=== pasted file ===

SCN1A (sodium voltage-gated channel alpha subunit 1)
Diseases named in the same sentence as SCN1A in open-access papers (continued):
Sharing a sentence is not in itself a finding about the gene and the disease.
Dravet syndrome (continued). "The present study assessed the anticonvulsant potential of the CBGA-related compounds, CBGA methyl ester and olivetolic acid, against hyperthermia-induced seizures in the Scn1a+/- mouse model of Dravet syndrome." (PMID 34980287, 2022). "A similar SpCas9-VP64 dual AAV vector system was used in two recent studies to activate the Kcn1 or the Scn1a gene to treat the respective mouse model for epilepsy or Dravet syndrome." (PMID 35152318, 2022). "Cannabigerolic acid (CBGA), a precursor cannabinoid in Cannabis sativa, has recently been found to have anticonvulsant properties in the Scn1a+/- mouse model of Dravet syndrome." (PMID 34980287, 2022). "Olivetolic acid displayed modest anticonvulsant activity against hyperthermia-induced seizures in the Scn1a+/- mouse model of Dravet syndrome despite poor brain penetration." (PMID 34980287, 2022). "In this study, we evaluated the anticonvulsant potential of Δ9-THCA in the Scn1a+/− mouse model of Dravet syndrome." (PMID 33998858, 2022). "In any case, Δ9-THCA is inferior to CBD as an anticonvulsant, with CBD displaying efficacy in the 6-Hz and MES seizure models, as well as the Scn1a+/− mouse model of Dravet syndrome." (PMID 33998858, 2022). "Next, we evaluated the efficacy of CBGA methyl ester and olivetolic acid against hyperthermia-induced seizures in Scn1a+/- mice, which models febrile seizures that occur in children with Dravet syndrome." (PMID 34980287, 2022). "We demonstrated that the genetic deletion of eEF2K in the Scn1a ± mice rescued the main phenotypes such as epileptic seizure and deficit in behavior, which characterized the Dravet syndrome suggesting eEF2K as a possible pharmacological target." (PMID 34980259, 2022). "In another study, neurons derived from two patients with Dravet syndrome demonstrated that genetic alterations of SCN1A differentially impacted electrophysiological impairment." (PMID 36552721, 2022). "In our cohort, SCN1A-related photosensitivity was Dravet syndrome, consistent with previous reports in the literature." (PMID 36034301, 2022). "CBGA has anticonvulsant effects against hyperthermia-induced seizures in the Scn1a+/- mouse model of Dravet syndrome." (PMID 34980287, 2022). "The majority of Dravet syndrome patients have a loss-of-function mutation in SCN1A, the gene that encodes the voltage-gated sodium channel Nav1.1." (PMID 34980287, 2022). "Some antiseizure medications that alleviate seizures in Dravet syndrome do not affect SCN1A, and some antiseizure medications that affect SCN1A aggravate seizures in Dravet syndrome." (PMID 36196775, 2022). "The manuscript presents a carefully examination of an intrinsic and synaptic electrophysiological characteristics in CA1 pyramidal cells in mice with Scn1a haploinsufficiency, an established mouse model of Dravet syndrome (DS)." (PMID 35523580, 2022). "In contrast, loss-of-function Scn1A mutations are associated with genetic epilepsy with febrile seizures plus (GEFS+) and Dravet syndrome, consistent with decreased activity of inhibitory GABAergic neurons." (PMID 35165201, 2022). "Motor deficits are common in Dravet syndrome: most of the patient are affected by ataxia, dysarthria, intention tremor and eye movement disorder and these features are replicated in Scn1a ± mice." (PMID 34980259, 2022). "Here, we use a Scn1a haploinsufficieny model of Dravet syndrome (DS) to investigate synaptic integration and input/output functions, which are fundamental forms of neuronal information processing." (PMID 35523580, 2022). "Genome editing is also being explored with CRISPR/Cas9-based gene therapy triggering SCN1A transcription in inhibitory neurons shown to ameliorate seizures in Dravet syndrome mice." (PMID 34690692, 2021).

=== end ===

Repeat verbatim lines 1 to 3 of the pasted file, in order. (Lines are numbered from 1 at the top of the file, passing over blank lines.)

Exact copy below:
SCN1A (sodium voltage-gated channel alpha subunit 1)
Diseases named in the same sentence as SCN1A in open-access papers (continued):
Sharing a sentence is not in itself a finding about the gene and the disease.